Gabe Barcia-Colombo’ s DNA Vending Machine is an art installation blending the utterly mundane (a fairly primitive machine dispensing mostly crappy snack food) with the cutting-edge (DIY human genetics) to intriguing effect.
Barcia-Colombo, a 2012 TED fellow, collected DNA samples from a bunch of his friends using a basic swish-and-spit method. With the help of Oliver Medvedik of GenSpace, a community biotech lab in New York, he synthesized the samples in a liquid base. Barcia-Colombo then created a pack-of-cards sized case for the vials and loaded them into a vending machine.
As the picture above indicates, the only labeling on the vials is a number. Barcia-Colombo compares this to the concept of “blind box” collectible toys – sealed limited edition collectible figurines packaged randomly with many variations. As with human genetics, people have limited information on which to base their choices, and much depends on luck.
Each sample comes packaged with a collectable portrait of the human specimen as well as a unique link to a custom DNA extraction video. The DNA Vending Machine treats human DNA as a collectible material, exploring the question of who owns our DNA. Can the person who bought a stranger’s DNA from a vending machine get it sequenced or potentially use it in other ways?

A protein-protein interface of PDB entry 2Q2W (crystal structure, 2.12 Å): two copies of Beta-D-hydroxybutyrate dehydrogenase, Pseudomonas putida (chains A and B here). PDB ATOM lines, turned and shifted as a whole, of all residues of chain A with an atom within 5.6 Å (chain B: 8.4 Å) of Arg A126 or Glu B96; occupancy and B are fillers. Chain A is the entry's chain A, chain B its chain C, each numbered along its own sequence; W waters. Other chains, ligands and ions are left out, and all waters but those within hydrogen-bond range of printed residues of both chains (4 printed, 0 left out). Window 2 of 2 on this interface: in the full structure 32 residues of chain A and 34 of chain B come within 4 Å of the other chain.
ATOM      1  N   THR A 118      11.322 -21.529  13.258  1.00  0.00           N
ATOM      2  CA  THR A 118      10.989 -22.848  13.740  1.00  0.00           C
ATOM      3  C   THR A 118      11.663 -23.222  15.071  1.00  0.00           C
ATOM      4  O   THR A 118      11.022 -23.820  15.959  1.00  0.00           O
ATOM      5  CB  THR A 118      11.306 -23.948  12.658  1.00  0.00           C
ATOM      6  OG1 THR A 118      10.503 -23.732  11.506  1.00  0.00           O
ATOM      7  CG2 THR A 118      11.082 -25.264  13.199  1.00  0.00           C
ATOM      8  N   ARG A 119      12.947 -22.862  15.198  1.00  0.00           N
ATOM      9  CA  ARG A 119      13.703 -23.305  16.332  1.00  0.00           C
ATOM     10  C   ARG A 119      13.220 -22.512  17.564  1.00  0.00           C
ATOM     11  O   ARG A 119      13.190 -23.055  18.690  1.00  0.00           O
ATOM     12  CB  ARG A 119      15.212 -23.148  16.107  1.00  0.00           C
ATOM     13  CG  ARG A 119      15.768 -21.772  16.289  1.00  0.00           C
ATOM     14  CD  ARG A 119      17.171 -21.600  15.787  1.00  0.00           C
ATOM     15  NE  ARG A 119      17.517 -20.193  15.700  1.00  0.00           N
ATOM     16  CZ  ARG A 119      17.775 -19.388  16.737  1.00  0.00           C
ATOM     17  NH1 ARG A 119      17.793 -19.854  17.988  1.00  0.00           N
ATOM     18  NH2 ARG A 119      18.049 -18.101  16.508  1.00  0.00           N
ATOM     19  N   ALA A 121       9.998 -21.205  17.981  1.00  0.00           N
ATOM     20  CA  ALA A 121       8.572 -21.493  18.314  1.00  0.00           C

The DNA Vending Machine has been shown in several galleries, and the artist reports that many people have indeed bought the DNA samples. No word on what they’ve done with them – yet.
Caleb Charland’s photos explore many aspects of physics and chemistry to stunning effect – all without the use of photoshop. He uses a number of elaborate but essentially old-school techniques, including scanning and multiple exposures, to create his amazing images. One of my favorites is this relatively simple photo, Helix with Matchsticks, a DNA-style double helix engulfed in flame. Besides the obvious connection of the flames and life-force, could it allude to the fiery conflicts over evolution?
Charland, who is based in Maine, has recently been working on creating “photos” without a camera – using a burning candle to expose, and drip on, photographic paper. Before that, he used images to demonstrate unusual power sources, like using an orange to run a light bulb for 14 hours. He described his work in 2010 as being “like 5th grade science mixed with sculpture. It’s about being curious and playful. There is still a lot to wonder about.” (source)
You can see many more images at Charland’s website.
Charlotte Jarvis’ Blighted by Kenning is a unique cross-disciplinary art project that draws upon nature and biblical symbolism as well as cutting-edge science. As she describes it:
The project has bio-engineered a bacteria which has the Universal Declaration of Human Rights encoded into its DNA sequence. The DNA has been extracted and apples grown near The Hague, which houses the International Court of Justice, have been ‘contaminated’ with the synthetic DNA. They are currently being sent to genomics laboratories around the world, which have been asked to sequence the declaration and also to eat the fruit. Continue reading “The Art of Science: Fruit of Knowledge”